Wednesday 9 September marked the day our Queen, Elizabeth II, became the longest ruling monarch in British history, taking the title from Queen Victoria. To commemorate this occasion Royal Mail released a new stamp issue ‘Long to Reign Over Us’.

Long to Reign Over Us

Long to Reign Over Us, Miniature Sheet 2015

Above you can see the Miniature Sheet, issued with images of both the Wyon Medal, on which the original Penny Black was based, and the three-quarter portrait of the Queen by Dorothy Wilding. The Amethyst Machin definitive in the centre includes the words ‘Long to Reign Over Us’ in the background of the stamp.

Long to Reign Over Us 1st Stamp (2015) Machin Definitive

Long to Reign Over Us 1st Stamp (2015) Machin Definitive

To mark this momentous occasion I thought we should take a moment to look at some stamps that document milestones of the Queen and her predecessors. Queen Elizabeth is the 40th monarch since William the Conqueror and will become the longest ruling by surpassing the 63 years and 216 days amounted by Queen Victoria.  

Kings & Queens, House of Hannover £1.10 Stamp (2011)

Kings & Queens, House of Hannover £1.10 Stamp (2011)

Kings & Queens, House of Hannover £1.00 Stamp (2011) Queen Victoria 1897 Diamond Jubilee

Kings & Queens, House of Hannover £1.00 Stamp (2011)

In 1952 Elizabeth inherited the throne from her father, King George VI, who became King in 1936 as the result of his brother’s abdication to marry American socialite Wallis Simpson. We can see the family  line of succession in the stamp issue of 2012 depicting the House of Windsor and Saxe-Coburg-Gotha. 

The House of Windsor - (2012) Presentation Pack

The House of Windsor – (2012) Presentation Pack

During the Second World War Elizabeth trained as a driver in the Women’s Auxiliary Territorial Service (WATS) to serve her country. It was here she learnt to change tyres, rebuild engines and drive heavy vehicles. We can see an image of her during this period in the centre of the below stamp.

60th Birthday of Queen Elizabeth II 17p Stamp (1986) Queen Elizabeth II in 1928, 1942 and 1952

60th Birthday of Queen Elizabeth II 17p Stamp (1986)

Elizabeth married Philip Mountbatten in 1947 and had two of her four children before her coronation; Charles in 1948 and Anne in 1950. It was on a trip to Kenya in 1952 that she became Queen, though she was not officially crowned until a year later. It was the first time the ceremony was broadcasted to the nation, allowing everyone to celebrate the event.

50th Anniversary of Coronation 1st Stamp (2003) Queen Elizabeth II in Coronation Robes

50th Anniversary of Coronation 1st Stamp (2003)

During her reign the Queen has had two children, eight grandchildren and now five great grandchildren. As monarch, much of her life, and that of her children, has been spent in the public eye and over the years we have seen stamps document the marriages of all the Queen’s children, most recently her grandson Prince William.

Royal Wedding of His Royal Highness Prince William and Miss Catherine Middleton £1.10 Stamp (2011)

Royal Wedding of His Royal Highness Prince William and Miss Catherine Middleton £1.10 Stamp (2011)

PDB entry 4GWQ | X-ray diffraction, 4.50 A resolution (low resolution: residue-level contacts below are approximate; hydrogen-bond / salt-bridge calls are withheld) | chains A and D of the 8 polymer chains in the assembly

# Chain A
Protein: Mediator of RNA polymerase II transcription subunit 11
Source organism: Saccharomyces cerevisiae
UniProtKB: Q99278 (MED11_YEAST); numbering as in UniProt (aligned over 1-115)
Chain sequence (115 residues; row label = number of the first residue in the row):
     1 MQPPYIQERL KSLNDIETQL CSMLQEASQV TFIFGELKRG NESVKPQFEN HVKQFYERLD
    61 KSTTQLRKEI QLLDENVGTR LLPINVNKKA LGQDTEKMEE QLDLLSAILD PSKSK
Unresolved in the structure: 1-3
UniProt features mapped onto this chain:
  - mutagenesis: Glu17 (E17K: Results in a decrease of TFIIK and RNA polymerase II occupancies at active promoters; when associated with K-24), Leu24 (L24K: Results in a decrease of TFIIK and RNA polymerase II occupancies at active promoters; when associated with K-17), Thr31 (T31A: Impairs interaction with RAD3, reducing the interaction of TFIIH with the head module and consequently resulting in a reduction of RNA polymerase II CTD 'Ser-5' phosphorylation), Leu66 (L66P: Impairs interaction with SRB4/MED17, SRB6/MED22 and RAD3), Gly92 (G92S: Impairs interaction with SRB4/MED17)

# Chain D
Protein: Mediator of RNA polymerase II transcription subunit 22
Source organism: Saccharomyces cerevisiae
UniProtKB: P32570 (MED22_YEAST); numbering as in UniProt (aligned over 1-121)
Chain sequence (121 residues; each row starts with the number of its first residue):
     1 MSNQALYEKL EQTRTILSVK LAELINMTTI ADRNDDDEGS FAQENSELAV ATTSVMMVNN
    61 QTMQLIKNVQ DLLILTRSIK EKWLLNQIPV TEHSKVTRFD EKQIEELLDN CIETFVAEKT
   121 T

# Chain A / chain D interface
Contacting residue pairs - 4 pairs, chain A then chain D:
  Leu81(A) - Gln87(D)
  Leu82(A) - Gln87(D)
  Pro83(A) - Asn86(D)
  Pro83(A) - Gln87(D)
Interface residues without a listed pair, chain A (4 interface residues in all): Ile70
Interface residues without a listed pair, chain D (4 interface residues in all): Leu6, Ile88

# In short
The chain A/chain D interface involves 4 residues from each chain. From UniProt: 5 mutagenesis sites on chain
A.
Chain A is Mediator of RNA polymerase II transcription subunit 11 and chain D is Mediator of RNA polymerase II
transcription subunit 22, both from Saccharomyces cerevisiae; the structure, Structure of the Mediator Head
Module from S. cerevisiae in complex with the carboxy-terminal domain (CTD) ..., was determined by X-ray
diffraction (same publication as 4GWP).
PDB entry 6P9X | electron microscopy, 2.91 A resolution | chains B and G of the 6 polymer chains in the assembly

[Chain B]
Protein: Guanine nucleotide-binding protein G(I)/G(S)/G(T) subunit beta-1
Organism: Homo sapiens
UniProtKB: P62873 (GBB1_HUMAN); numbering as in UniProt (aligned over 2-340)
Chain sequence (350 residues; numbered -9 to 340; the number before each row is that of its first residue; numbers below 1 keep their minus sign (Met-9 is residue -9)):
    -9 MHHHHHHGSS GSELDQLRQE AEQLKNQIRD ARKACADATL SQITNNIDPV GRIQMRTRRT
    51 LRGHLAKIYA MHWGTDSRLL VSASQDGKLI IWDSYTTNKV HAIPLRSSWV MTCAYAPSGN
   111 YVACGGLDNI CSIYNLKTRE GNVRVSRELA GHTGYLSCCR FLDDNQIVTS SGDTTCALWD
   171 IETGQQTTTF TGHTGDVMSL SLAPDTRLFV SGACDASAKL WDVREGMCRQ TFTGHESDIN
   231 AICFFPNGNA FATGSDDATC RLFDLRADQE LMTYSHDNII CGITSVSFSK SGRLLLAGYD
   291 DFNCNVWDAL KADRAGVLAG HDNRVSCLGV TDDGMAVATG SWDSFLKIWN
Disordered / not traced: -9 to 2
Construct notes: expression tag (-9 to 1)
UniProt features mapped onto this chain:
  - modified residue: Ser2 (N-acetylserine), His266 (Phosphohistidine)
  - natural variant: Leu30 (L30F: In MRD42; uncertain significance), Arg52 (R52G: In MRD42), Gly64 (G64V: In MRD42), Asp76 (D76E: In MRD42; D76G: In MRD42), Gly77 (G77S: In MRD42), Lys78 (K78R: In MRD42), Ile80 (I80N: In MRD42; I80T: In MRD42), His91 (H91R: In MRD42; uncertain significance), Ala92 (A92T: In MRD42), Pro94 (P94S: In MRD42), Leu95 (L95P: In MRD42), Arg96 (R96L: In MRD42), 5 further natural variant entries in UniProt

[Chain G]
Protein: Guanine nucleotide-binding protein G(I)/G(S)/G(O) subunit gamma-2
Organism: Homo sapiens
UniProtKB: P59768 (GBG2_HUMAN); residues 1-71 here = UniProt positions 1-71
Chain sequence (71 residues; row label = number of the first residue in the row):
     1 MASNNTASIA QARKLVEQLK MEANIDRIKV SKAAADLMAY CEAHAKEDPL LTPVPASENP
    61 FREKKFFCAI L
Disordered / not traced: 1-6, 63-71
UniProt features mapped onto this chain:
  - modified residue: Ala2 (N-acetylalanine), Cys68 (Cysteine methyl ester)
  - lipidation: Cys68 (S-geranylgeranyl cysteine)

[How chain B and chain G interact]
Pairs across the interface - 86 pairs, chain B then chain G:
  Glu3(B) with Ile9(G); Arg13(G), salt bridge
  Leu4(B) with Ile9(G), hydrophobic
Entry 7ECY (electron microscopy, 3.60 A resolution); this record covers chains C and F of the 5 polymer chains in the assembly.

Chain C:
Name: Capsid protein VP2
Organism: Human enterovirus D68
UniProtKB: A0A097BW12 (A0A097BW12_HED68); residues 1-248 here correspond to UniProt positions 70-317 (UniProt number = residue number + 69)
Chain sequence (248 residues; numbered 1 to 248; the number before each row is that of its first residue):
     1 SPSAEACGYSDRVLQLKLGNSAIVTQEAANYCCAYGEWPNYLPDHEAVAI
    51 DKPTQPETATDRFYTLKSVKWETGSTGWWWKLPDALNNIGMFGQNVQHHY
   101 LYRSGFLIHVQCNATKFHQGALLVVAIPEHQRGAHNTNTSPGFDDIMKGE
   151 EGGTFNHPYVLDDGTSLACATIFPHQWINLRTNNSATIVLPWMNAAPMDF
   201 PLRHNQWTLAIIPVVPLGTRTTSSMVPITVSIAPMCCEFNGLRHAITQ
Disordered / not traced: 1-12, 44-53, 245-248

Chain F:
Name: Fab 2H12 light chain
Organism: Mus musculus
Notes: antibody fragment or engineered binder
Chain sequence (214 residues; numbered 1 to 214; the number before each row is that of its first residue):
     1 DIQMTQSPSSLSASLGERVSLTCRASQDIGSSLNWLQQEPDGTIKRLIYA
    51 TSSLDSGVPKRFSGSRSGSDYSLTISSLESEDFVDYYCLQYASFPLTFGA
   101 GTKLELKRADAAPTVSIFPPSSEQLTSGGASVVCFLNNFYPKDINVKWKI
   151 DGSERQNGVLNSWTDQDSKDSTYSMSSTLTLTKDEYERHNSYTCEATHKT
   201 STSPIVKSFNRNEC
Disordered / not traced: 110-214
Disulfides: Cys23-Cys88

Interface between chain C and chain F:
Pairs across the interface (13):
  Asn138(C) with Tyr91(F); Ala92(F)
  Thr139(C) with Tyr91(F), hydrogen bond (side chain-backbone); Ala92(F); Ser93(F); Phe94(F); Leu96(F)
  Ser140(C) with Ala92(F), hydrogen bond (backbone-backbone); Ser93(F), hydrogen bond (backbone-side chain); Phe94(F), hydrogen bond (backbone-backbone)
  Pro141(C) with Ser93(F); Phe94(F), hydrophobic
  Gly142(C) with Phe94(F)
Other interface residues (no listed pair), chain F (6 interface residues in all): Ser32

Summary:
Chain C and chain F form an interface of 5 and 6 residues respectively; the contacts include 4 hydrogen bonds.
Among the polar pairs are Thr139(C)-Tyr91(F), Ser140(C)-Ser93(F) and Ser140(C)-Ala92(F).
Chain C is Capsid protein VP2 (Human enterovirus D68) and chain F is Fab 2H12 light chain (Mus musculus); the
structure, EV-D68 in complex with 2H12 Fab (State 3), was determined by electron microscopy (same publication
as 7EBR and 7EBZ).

The Queen has ruled through difficult times; with social unrest, conflict and the possibility of a split nation. During this time she has also made numerous changes to the monarchy; from opening up her residences to the public to supporting the end of male primogeniture. She has presided over 12 Prime Ministers including Winston Churchill, Margaret Thatcher and Tony Blair and has visited countries across the world.

Prime Ministers 1st Stamp (2014) Margaret Thatcher

Prime Ministers 1st Stamp (2014) Margaret Thatcher

Prime Ministers 1st Stamp (2014) Winston Churchill

Prime Ministers 1st Stamp (2014) Winston Churchill

 

 

 

 

 

 

Her Royal Highness has devoted her life to her country, performing over 60 years of service. It is through the commemorative stamps of her reign that we can see the development of her life and that of her decedents. In a time when the popularity of the monarchy is suffering, one must acknowledge her dedication and continued love of her country and through ‘Long to Reign Over Us’ we celebrate this.

-Georgina Tomlinson, Philatelic Assistant

Longitude in Stamps

The Royal Observatory is one of London’s most recognisable landmarks, and was designed by one of Britain’s greatest architects Sir Christopher Wren. The 10 August marks 340 years since the building’s foundation stone was laid. The Royal Observatory is now part of The Maritime Museum and as the home of The Prime Meridian it is the centre of world time.

European Architectural Heritage Year, Royal Observatory, Greenwich Stamp (1975)

European Architectural Heritage Year, Royal Observatory, Greenwich 8p Stamp (1975)

The building was commissioned by King Charles II to produce a reliable map of the sky in order to improve navigation at sea . Navigating a ship by the stars can be seen in the 37p Astronomy stamp from 1990.

Astronomy, Stonehenge, Gyroscope and Navigation by Stars 39p Stamp (1990)

Astronomy, Stonehenge, Gyroscope and Navigation by Stars 39p Stamp (1990)

Distance could also be measured in Longitude by using the time of two separate locations. Sailors calculated local time by the position of the sun, but to know the time back at home they needed to take a clock aboard the ship, the conditions of which caused the clocks to become inaccurate. In 1714 the Government passed an Act of Parliament offering £20,000 to whoever could solve the ‘Longitude Problem’ and produce a way of keeping time at sea.

Astronomy, Greenwich Old Observatory and Early Astronomical Equipment, 31p Stamp (1990)

Astronomy, Greenwich Old Observatory and Early Astronomical Equipment, 31p Stamp (1990)